Tuesday, September 11, 2007

Break that Ice!

Teaching Technique #2: Ice Breakers
As a student, I usually hated ice breakers. As a teacher, I love them. When used properly, they are an excellent tool for introducing students to each other and for getting to know your students. They also help with remembering names (something I admit I'm bad at doing).

Successful Beginnings for College Teaching lists some fantastic ice breakers. I know I said it in my last post, but if you are teaching, READ THIS BOOK!

Anyway, one great icebreaker I found in this book works like this:

Give each student a 3x5 card. On one side, have them write some basic information about themselves. I asked for their full name (w/preferred first name), preferred email, and major. On the other side, I had them write 2-3 unique things about themselves. I remember trying to do this as a student and never being able to come up with anything, so, as the teacher, I gave personal examples:
1. I've been to China
2. I took nine years of piano lessons and never play anymore, much to my parents' dismay.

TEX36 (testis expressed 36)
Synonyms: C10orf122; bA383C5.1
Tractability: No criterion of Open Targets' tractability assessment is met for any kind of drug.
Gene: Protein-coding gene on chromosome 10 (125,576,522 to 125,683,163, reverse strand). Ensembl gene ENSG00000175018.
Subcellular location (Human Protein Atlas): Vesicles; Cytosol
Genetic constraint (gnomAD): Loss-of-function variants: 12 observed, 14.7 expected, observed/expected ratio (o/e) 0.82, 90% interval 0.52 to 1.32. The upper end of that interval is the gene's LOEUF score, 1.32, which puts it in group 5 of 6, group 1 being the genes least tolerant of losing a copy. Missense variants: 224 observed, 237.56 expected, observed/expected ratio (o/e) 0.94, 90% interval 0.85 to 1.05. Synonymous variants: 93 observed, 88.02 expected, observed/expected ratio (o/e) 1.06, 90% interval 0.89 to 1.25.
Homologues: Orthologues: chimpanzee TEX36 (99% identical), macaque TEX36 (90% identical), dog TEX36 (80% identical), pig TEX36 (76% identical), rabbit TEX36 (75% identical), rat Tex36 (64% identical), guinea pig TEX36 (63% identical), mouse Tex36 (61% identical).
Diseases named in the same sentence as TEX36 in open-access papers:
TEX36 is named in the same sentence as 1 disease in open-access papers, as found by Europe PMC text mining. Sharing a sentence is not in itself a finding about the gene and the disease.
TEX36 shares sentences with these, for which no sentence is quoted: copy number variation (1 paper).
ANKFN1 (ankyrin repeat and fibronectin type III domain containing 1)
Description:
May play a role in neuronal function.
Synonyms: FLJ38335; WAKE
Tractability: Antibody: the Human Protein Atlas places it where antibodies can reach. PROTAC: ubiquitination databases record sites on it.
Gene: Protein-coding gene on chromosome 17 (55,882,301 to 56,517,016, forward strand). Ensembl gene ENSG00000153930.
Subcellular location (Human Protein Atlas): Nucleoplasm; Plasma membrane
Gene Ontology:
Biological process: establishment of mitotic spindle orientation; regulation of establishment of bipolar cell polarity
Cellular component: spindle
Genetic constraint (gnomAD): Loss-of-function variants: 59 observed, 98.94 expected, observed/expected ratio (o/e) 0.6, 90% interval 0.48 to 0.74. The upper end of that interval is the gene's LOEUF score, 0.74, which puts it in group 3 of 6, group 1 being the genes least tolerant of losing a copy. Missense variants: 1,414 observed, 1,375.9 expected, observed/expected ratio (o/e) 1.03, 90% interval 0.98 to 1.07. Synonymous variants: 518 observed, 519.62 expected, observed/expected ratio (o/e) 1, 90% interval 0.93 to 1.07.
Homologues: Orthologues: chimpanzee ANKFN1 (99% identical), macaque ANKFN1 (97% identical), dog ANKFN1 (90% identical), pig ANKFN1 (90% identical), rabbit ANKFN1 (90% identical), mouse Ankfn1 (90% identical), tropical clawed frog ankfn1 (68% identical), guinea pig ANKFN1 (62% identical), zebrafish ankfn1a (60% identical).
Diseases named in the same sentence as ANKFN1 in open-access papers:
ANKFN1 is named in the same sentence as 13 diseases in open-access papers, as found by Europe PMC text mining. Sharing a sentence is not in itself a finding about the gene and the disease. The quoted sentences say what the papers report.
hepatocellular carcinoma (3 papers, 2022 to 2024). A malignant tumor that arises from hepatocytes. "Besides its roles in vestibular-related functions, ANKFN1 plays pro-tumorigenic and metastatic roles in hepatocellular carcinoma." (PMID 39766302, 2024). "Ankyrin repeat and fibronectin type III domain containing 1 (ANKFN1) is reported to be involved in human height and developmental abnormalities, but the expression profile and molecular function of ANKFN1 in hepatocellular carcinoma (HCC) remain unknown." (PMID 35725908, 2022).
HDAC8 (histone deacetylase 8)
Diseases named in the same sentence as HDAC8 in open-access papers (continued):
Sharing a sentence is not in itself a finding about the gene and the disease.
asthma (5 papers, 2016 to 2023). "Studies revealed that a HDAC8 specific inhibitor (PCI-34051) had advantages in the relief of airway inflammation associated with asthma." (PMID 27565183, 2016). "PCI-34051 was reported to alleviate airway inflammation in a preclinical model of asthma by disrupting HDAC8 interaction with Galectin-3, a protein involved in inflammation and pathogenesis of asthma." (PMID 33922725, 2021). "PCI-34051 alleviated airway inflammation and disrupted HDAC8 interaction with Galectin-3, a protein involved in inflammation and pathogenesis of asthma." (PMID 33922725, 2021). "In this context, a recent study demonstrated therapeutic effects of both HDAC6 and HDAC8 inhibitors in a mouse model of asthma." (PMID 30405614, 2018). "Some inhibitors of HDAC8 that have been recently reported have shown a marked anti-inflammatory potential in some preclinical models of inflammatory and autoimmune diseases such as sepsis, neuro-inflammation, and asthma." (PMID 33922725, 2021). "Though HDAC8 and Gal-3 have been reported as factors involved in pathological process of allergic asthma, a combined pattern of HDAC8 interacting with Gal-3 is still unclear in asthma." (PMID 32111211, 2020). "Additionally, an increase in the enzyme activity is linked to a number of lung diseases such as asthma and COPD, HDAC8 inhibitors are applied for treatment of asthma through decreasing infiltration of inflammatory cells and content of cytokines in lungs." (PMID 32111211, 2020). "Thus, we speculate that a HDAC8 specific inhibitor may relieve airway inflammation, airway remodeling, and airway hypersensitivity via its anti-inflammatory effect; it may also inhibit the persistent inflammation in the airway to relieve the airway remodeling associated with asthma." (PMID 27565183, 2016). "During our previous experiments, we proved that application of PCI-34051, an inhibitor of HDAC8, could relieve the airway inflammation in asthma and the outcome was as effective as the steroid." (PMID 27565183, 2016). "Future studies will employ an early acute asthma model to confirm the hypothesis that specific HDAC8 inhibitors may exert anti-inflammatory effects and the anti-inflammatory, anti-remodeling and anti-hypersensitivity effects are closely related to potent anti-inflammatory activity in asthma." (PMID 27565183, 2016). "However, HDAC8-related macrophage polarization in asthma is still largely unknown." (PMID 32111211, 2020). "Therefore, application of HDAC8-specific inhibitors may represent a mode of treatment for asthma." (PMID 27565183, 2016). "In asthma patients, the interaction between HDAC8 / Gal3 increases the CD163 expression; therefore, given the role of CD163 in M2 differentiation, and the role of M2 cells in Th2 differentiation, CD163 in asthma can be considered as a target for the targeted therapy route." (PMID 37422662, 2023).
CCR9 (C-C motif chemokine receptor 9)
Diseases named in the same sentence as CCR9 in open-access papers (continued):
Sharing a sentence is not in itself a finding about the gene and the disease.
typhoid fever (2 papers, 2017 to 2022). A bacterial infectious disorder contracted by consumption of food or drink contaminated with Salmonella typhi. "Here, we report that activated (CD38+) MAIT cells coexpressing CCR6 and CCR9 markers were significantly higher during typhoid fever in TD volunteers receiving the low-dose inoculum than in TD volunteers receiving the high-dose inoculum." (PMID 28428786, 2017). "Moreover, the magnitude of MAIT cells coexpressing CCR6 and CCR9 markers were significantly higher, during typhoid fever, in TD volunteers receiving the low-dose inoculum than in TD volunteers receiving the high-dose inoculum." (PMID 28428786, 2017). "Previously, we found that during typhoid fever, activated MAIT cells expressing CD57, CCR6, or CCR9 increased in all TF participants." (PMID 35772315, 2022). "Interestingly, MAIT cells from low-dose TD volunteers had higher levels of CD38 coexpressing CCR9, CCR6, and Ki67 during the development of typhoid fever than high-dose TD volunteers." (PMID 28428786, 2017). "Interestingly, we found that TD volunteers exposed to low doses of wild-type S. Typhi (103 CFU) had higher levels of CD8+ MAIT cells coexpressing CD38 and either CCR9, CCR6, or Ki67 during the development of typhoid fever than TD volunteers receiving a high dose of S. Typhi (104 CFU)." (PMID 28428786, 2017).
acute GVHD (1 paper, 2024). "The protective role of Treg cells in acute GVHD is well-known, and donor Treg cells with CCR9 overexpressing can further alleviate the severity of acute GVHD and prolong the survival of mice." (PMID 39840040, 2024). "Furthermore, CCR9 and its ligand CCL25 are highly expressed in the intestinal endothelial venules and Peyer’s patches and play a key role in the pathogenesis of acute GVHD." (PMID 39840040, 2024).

3. I went to Muskingum as a student and now I work here.

After they finished filling out their cards, I asked them to go around and introduce themselves to each other - giving their names and their unique things.

Last, I collected the cards, read the unique things to the class as a whole, and had them tell me who it was. The person whose card it was wasn’t allowed to say, of course.

This worked wonderfully. They came up with some pretty funny stuff. We learned interesting things about each other, and they started to get to know each other.

The only problem is that the class I teach tends to be one of those "I'll take it and pray I get into the class I really want" classes. So I had 6 students on day 1, 14 on Day 2, and still more changes on Day 3. By Day 3 Add/Drop has ended, so in the future I would do another icebreaker (but a different one, of course) that day if I had a similar change in students.

2 comments:

reyn said...

You went to CHINA??

Does that last part mean that everyone wants your class, or that they just hang out there until the class they wanted accepts them?

Seriously, China? How cool! Did you get interrogated?

Kat said...

Yes, I went to China! It rocked, and I would definitely visit again.

My class often serves as a fallback plan. It's merely an elective, so students will often add it but hope to get into a different class that they really want. Or, for those students who don't really plan ahead, they end up adding my class when they do not get into the other class for which they are waitlisted. Thus, the class can really change during the Add/Drop period.